A 76-year old-lady first seen by the author in 2018 gave an 11-year history of hypertension with diabetes mellitus. She was on daily Amlodipine 10 mg, Atorvastatin 10 mg, Metoprolol 50 mg, Losartan 50 mg, Aspirin 75 mg, and Metformin 500 mg twice daily. Her blood pressure was 200/90 mmHg supine. The only change made at this visit was Amlodipine 10 mg/Indapamide 1.5 mg replacing Amlodipine 10 mg. Physical examination was insignificant. Laboratory tests were requested for cardiovascular profiling. On return 2 weeks later, electrocardiogram showed mixed atrial and ventricular ectopics, and fasting blood glucose was impaired at 7.7 mmol/L. Her Losartan was increased to 50 mg twice daily, Metformin increased to 500 mg thrice daily, and Atorvastatin was de-escalated to 5 mg daily. With this, blood glucose became controlled but blood pressure remained high at 188/66 mmHg sitting. To exclude white coat phenomenon, ambulatory blood pressure monitoring (ABPM) was requested. Overall systolic blood pressure was abnormal at 140 (>135), daytime systolic blood pressure was borderline at 139 (<140), and nighttime systolic blood pressure was abnormal at 142 (>125). Diastolic blood pressure was overall optimal at 72 (<75), daytime optimal at 75 (<80), and nighttime normal at 67 (<70). These reflect consistent isolated systolic hypertension. To confirm adherence, patient was asked to come with her drugs and adherence was ascertained. With this, Spironolactone was added to the regimen at 25 mg twice daily. This meant five drug classes two of which were diuretics; a thiazide-like diuretic in the Amlodipine/Indapamide combination and Spironolactone. Blood pressure remained at 174/68 mmHg. Spironolactone was increased thrice daily without much change as BP stood at 176/70 mmHg. At this point, Uperio brand of Sacubitril/Valsartan was introduced at 100 mg daily.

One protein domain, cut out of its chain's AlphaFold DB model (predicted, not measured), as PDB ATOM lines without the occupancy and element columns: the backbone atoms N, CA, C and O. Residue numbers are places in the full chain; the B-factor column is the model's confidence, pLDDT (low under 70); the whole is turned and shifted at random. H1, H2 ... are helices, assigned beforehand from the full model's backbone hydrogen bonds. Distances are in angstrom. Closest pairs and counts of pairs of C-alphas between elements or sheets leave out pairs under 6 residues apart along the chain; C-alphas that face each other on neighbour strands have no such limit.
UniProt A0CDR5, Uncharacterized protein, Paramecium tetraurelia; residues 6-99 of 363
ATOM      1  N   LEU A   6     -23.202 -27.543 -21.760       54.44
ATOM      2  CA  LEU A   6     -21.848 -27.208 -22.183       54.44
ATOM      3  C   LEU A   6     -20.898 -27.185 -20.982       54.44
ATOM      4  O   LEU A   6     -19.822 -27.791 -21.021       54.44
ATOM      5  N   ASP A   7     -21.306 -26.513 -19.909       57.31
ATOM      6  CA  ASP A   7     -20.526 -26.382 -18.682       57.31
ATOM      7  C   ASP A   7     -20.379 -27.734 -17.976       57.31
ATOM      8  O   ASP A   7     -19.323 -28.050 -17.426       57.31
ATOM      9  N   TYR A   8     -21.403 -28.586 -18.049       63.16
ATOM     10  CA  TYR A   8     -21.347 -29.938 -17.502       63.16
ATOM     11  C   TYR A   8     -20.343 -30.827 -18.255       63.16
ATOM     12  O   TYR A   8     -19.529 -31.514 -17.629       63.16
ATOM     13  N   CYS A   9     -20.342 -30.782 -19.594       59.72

On the subsequent visits, blood pressure dropped to 143/71 mmHg, then 140/70 mmHg and in August 2021, it was 138/65 mmHg.


This patient with hypertension and diabetes satisfied the criteria for defining the extreme phenotype of resistant hypertension known as refractory hypertension. Risk factors for refractory hypertension include black race and diabetes mellitus among others. The patient satisfied these two criteria. The sustained poor control exposes them to worse outcomes related to target organ damage. Having availed her of ABPM and confirmed medication adherence, the diagnosis of refractory hypertension was no longer in doubt.[8] Replacing her Losartan with the Valsartan/Sacubitril combination got her blood pressure normalized.

Natriuretic peptides affect salt and water balance profoundly, apart from their ability to inhibit the renin-angiotensinaldosterone system (RAAS) and sympathetic drive.[9] Neprilysin catalyzes the metabolism of these peptides and with its inhibition, the levels of the peptides rise; as well as degradation of Angiotensin II.[10] When RAAS blockade is added, a synergistic effect for better blood pressure control is produced.

The result here is encouraging. Given the salt sensitivity of our hypertension, and the inappropriate sodium and fluid retention in these patients, it is recommended that Neprilysin inhibitor/Angiotensin receptor blocker combination be considered when managing refractory hypertension.


In conclusion, Neprilysin inhibitor/angiotensin receptor blocker combination should be considered when hypertension becomes resistant or refractory to treatment.

Declaration of patient consent

Patient’s consent not required as patients identity is not disclosed or compromised.

Conflicts of interest

There are no conflicts of interest.

Financial support and sponsorship